Members of various hunting, fishing, trapping and conservation clubs met recently at the New Milford Rifle & Pistol Club to plan a Family Field Day to be held there on Sept. 26. Meeting participants included (above, from left) Daniel Sibley, Jerry Sibley, John Ord, Dan Eriksen, Al Cuevas, Lou Mebus, and David Wilcox.
Story and above photo by Rick Hiduk
(Also published in the Susquehanna County Independent)
The Susquehanna County Federation of Sportsmen (SCFS) will conduct a National Wild Turkey Federation Jakes Day and Family Field Day at the New Milford Rifle & Pistol Club at 336 Steam Hollow Lane on Saturday, Sept. 26. The event will provide opportunities for family members of all ages to try kayaking and canoeing, fly casting, shooting, and archery together and to learn about trapping of furbearers. There is no cost for participation, and lunch is included. Registration begins at 8 am, and the stations open at 9 am.
Family Field Day is the 2020 version of Youth Field Days, which SCFS conducted in pre-COVID years for youths ages 8 to 16 and was generally capped at the first 60 registrants. “This year, we’re inviting whole families to come out and move together through the stations,” said John Ord, northeast division chair for the Pennsylvania Federation of Sportsman and Environmentalists (PFSE). Sept. 26 also happens to be National Hunting and Fishing Day.
The PFSE was founded as the Pennsylvania Federation of Sportsman’s Clubs in 1932 by five Pennsylvania conservationists, of whom Philadelphia judge Grover C. Ladner was named it’s first president. Ord refers to them as the “five angry fishermen,” who stood up for sportsmen of all types across the commonwealth. Their first landmark accomplishment was the passage of the Pennsylvania Clean Streams Act of 1937. They also pushed together for stronger fish and game laws and the acquisition of State Game Lands.
The state organization grew traction quickly after the end of World War II, when servicemen came home to find their former hunting grounds and streams decimated by deforestation and strip mining that was part of the war effort. Smaller federations popped up across the state, becoming umbrellas for a wide variety of hunting, fishing, and conservation clubs.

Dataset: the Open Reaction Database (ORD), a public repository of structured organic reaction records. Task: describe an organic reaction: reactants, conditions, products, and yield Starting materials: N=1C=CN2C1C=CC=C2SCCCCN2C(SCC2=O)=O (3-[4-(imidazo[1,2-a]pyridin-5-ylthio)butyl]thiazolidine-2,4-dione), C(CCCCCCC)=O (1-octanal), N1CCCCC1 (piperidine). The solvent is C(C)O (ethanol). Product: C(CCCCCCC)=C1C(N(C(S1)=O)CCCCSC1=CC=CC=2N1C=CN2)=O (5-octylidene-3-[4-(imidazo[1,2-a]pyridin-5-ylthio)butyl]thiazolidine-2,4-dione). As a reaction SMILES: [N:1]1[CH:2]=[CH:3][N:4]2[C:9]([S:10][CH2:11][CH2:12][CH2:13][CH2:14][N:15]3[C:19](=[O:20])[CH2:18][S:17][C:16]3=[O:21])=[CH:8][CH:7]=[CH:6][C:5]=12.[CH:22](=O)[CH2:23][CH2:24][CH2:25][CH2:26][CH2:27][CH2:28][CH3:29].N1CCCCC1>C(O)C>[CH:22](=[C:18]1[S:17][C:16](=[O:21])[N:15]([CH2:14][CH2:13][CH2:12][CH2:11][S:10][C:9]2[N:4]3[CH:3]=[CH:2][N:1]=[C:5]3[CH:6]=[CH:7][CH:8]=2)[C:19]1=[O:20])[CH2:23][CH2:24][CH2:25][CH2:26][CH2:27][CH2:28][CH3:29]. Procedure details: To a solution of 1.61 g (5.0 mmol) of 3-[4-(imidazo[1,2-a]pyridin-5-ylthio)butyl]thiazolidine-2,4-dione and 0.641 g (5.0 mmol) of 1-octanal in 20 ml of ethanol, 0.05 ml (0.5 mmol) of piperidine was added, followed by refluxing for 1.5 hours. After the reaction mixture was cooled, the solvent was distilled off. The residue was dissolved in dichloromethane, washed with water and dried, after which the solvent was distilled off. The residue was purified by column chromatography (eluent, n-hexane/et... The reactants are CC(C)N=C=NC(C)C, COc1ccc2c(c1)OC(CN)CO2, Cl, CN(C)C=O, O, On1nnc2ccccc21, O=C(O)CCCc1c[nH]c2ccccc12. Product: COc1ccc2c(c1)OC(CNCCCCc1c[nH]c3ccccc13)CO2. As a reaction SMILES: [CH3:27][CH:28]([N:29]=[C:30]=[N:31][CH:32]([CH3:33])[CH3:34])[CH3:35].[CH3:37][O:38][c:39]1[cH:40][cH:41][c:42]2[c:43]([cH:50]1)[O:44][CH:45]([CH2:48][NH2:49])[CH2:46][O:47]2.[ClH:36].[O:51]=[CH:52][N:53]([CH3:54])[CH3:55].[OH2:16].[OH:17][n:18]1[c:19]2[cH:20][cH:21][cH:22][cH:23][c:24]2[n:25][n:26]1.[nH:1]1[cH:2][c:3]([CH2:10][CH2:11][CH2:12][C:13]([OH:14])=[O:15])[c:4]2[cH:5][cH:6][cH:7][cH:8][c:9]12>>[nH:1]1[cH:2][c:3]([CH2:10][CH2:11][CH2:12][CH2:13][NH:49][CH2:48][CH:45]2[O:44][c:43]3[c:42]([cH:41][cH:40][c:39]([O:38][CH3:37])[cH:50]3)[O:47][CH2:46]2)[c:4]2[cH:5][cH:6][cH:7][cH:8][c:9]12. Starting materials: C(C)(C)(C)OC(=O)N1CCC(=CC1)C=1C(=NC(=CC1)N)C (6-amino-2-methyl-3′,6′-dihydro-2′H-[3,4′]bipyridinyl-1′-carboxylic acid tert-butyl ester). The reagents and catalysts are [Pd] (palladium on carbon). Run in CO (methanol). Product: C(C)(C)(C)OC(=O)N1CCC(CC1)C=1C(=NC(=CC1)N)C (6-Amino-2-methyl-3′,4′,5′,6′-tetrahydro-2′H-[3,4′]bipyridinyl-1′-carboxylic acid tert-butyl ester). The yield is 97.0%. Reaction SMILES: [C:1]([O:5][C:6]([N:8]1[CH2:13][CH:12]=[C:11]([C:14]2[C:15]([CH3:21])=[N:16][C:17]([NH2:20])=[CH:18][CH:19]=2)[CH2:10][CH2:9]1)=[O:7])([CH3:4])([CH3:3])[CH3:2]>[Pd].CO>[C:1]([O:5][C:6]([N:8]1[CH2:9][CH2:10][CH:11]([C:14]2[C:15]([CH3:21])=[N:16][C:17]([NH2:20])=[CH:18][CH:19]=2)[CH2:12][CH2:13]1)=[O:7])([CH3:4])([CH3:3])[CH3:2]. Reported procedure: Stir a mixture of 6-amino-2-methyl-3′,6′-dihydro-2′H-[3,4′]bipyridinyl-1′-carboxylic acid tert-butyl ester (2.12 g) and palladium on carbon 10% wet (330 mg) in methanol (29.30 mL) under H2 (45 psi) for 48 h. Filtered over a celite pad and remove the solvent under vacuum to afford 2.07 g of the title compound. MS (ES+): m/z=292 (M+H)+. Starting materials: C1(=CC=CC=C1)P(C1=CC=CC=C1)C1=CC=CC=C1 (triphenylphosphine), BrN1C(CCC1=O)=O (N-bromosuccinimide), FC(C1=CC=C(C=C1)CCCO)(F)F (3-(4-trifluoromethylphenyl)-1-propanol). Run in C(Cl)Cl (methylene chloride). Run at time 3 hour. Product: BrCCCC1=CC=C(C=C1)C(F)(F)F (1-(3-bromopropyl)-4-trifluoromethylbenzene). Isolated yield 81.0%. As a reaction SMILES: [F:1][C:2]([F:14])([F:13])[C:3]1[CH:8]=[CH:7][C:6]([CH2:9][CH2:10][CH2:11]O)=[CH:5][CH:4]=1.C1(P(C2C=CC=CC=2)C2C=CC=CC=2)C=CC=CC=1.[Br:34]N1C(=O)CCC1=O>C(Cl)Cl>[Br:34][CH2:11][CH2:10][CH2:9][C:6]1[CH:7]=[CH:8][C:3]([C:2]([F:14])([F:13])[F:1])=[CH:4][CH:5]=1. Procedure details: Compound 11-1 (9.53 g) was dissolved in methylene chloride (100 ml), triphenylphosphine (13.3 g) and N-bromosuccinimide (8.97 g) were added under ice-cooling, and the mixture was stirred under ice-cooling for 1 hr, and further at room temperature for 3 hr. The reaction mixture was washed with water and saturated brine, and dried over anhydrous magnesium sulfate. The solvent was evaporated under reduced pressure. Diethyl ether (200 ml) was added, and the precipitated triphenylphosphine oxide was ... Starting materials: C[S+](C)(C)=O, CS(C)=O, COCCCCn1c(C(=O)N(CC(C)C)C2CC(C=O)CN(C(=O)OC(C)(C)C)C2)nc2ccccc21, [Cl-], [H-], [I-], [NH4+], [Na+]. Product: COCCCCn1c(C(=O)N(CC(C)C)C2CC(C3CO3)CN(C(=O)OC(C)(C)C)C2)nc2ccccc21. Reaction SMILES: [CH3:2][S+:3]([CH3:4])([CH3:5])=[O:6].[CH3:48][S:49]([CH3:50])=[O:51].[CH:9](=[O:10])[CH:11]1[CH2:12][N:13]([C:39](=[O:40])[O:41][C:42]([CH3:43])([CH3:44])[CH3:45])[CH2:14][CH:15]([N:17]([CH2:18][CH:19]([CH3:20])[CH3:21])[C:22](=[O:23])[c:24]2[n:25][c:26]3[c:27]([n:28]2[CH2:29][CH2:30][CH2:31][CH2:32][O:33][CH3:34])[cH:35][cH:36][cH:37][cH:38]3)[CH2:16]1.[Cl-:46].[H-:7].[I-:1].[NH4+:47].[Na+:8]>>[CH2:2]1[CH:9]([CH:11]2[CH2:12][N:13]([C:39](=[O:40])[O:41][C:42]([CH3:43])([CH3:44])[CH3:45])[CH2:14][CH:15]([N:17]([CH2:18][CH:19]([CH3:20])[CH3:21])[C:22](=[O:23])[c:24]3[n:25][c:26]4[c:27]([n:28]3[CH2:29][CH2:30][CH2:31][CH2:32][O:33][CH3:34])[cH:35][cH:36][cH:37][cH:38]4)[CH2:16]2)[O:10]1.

“All of the clubs are autonomous,” Ord explained. “If the state group disbanded, the county federation would go on.”
The SCFS has been in existence since at least 1948. A 1955 program that Ord maintains in the club’s collection refers to the “eighth annual banquet.” Held at the Community Building in Hop Bottom on April 14, the elaborate event featured a full turkey dinner made by local residents, a singing group led by the Rev. Douglas Roe, readings by essay winners, door prizes from local business and flowers for the ladies in attendance.
Participating clubs at the 1955 banquet included the Canawacta, Community, Hallstead-Great Bend, Harford, Silver Lake, South Lenox Rod and Gun Clubs; the Triangle and Susquehanna County Sportsman’s Clubs; the Rush-Middletown Fish and Wildlife Conservation Club; and the Lake and Forest Club. Many of these groups are still part of the SCFS despite some name changes along the way. Total membership among the many special interest groups, Ord suggested, probably tops 80,000.
The PFSE was rebranded in 2018 with its current name and some changes in how issues are championed in Harrisburg. Up to that time, the PFSE hired a lobbyist to grab the ears of key politicians who would support conservation initiatives. They hired Harold Daub as their executive director to solidify their voice among state legislators. Ord reports to Harrisburg on behalf the northeast district, which includes the SCFS, quarterly. They continue to be a proactive group, fighting in recent years to prevent further taxes on ammunition and firearms.
In addition to providing a family-friendly event that is designed to provide safe distancing under CDC guidelines, organizers look at the Field Day as an opportunity to guide youths with specific skills and interests to clubs and other resources that will continue to foster their pursuits in fishing, hunting, trapping and environmental stewardship. “If we see that they are good with a .22 or have a true interest in a specific discipline, we will tell them the next steps they can take,” Ord stated.
The Wilson F. Moore Chapter of the National Wild Turkey Federation (NWTF) is among the organizations under the SCFS umbrella and is led by Chapter president Al Cuevas. The NWTF supports the Archery in the School program, by which youths can find local, state and national competitions. On Sept. 26, the club will present each youth participant on Sept. 26 with a free membership to the NWTF. Youths will receive a quarterly magazine and be invited to Wilson Moore Chapter events like an annual pheasant hunt at Salt Springs State Park (canceled this year) and the February banquet.
Though organizers do not expect to exceed the CDC limit of 250 people for this outdoor event, organizers are asking interested families to register in advance so they can plan properly. All family members who will attend should be registered at the same time at www.NMRPC.org.